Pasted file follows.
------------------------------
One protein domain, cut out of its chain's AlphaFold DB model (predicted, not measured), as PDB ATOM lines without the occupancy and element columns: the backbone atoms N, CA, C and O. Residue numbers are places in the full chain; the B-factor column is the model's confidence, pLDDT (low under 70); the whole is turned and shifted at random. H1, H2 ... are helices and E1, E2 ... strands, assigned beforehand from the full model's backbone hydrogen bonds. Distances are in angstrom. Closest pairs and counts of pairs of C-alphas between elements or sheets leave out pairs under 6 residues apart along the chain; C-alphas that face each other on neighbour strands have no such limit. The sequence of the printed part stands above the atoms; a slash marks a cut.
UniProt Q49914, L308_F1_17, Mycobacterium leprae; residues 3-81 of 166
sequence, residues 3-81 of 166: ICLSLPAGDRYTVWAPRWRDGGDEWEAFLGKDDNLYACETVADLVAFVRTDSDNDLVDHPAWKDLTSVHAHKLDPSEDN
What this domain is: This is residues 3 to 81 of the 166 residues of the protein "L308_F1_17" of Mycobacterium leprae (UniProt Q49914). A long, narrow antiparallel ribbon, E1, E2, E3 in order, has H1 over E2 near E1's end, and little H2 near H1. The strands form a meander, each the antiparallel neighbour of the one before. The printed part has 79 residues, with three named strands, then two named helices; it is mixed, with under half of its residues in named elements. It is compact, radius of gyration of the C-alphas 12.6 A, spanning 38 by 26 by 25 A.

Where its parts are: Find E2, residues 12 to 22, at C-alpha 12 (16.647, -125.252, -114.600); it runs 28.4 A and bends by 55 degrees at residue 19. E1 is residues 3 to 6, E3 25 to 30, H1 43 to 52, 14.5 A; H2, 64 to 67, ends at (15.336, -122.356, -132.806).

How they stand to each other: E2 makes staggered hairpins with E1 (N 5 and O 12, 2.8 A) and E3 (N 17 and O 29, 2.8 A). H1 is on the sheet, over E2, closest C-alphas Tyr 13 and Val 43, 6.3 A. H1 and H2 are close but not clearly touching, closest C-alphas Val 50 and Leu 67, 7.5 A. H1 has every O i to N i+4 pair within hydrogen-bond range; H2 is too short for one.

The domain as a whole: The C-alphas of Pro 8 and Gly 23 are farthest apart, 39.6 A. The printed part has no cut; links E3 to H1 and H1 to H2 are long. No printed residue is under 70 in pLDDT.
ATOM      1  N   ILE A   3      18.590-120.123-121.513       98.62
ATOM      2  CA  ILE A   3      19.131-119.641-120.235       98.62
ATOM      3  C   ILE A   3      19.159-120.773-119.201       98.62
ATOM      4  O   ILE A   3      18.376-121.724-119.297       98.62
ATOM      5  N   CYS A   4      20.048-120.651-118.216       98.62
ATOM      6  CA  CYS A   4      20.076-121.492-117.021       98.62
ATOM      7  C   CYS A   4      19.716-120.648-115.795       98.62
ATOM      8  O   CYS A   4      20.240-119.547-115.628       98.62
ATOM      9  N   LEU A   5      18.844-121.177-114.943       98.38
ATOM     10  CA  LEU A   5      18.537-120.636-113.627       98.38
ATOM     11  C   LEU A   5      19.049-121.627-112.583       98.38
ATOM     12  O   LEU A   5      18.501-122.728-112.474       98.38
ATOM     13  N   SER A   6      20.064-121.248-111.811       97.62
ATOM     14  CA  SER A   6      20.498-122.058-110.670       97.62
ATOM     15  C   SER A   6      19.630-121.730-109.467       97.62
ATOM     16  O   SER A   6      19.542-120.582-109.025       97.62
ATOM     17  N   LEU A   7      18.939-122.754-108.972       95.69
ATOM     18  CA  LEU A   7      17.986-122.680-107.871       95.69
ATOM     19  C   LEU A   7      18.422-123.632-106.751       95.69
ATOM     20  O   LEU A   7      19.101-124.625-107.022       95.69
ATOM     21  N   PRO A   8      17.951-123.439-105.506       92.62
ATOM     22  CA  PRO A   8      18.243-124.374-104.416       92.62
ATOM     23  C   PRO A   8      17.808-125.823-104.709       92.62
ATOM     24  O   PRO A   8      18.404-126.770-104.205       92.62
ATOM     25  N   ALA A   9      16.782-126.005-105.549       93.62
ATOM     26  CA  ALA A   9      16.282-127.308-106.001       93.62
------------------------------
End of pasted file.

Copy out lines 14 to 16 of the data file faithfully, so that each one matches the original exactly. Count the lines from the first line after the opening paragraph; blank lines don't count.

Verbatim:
ATOM      8  O   CYS A   4      20.240-119.547-115.628       98.62
ATOM      9  N   LEU A   5      18.844-121.177-114.943       98.38
ATOM     10  CA  LEU A   5      18.537-120.636-113.627       98.38